Writing and publishing questions

The nice thing about weddings – aside from the romance – is that they bring relatives together. I spent most of the weekend talking to various aunts and cousins and wishing we had more time together. My Awesome Son (age 13) spent the wedding and reception armed with a camera and doing a terrific job as photographer. I played my part, too – I made ten pounds of potato salad. I am not what you call a good cook, but I specialize in potato salad. I was very happy when it met with the approval of my aunts.

And now it is Monday and I must concentrate. Argh. I am moving on Saturday – moving 300 miles. Double argh. So many things to do, I don’t know what to do first.

I know! I’ll procrastinate! Let’s go to the mailbag!

Courtney writes: … during the summer we have to read a book from a author we like and write to the author and ask a question that our teacher gave us, then we must write a 2 page report on what our auther tells us and with that information we are supposed to say if we could how would we change one of the characters and one of the main points in the book. I would be very happy if you would write back. My question i got is: how do you create/develope a specific character or relationship to heighten the conflict in the book?

Great question. All stories need conflict. If your character doesn’t have a problem to solve, your character is boring. I think about my characters for months (usually) before I start writing. It is basically like creating an imaginary friend. I figure out what her life is like, what she loves, what she hates, what’s going on in her family, etc., etc., etc. In the course of making up my ‘friend” I see where she is facing conflict in her life – what her problems are. Then I put together scenes that force her to try to solve the problems. Your teacher might use the phrase “rising conflict” in class. That’s when a character faces a small problem in the beginning of a book, and the conflicts get bigger and more serious until The Really Big Problem has to be solved. And then the book ends. Good luck writing two pages about this.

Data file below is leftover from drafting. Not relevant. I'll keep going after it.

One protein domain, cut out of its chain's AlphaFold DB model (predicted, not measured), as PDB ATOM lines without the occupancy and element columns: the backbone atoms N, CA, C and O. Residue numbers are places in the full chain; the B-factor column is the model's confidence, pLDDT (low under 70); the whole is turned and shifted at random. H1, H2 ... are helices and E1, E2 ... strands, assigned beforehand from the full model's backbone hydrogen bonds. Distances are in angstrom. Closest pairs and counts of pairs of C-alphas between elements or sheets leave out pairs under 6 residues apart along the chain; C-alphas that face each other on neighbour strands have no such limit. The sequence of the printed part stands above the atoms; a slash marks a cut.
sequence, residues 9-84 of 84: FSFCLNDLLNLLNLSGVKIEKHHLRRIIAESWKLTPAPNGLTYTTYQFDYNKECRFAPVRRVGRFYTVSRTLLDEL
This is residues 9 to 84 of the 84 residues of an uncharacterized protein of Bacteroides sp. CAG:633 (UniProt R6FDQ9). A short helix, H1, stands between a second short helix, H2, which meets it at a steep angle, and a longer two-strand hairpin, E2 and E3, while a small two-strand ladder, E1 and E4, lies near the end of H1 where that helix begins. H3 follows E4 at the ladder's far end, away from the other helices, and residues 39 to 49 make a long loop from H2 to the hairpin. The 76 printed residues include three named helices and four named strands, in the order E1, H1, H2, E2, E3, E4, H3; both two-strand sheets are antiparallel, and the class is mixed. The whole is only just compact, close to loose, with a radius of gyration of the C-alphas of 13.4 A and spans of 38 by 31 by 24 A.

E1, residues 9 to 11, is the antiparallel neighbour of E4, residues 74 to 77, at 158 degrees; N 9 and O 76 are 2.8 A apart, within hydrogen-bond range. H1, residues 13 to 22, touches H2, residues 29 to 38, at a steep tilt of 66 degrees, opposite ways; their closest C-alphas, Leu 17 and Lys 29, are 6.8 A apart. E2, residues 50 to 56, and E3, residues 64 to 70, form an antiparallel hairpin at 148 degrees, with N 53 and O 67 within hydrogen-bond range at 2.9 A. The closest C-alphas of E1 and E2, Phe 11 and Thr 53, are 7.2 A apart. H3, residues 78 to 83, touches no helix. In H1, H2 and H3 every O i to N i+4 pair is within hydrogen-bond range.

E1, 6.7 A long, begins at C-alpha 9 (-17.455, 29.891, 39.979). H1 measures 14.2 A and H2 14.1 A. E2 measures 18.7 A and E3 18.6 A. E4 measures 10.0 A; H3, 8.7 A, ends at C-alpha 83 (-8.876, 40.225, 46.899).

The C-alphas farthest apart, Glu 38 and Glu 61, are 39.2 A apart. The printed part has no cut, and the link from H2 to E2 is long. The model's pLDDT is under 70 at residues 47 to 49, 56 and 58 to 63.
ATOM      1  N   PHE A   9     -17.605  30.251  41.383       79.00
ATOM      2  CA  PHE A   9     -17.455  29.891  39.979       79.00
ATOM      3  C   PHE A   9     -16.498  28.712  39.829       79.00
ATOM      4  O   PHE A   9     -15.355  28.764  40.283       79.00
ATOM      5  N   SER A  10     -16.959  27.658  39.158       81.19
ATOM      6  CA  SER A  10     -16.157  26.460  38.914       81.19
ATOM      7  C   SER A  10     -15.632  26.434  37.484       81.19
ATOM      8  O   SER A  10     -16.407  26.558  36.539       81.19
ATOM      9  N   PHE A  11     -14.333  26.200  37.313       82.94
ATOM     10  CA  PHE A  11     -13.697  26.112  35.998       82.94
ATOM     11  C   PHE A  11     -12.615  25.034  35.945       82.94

Bill writes: …My granddaughter, S. E., when 13 sent me the below novel, “The Secret of Truth” , she has written many short stories and
is now at 15 finalizing a second novel, “Music of the Dead.” She has not gotten in to publishing. Just loves writing. What other option are there for her fiction?

You are a sweet grandfather and S.E. is very lucky to have you in her life. I am sorry to say I cannot comment on any novels or stories or poems sent to me. I just don’t have the time. Since she is only 15 and is writing for the love of it, I strongly suggest that you allow her to do just that – write for love. I am reluctant to push kids to get published when they are teenagers. It’s not a bad thing, and I understand the desire, but I think it creates a lot of frustrated young writers who give up their art.

Why?

When you start sending your work out there to be published, you are going to be rejected. Fact of life. No avoiding it. Everybody gets rejected. Speak was rejected. Adults who are trying to be published understand this (more or less) and gut it out – they endure the rejections, continue to hone their craft, and eventually break through. Most teens do not have skin thick enough to survive the rejection. They get two or three rejection letters and they think “That’s it, I have no talent, worth, or value. I suck. I will never write again.” And they quit, and that’s a crime.

Notice I said “most teens.” Some teens are savvy about the world of publishing. They are prepared for the rejections and they dive in nonetheless. That’s cool. But you said your granddaugher “has not gotten in to publishing.” She “just loves writing.” Let her love it. Let her write for fun, learn her craft, use writing as a healthy escape from reality and a lens to help her make sense of the world. If she wants to try being published, she’ll research the process and figure it out.

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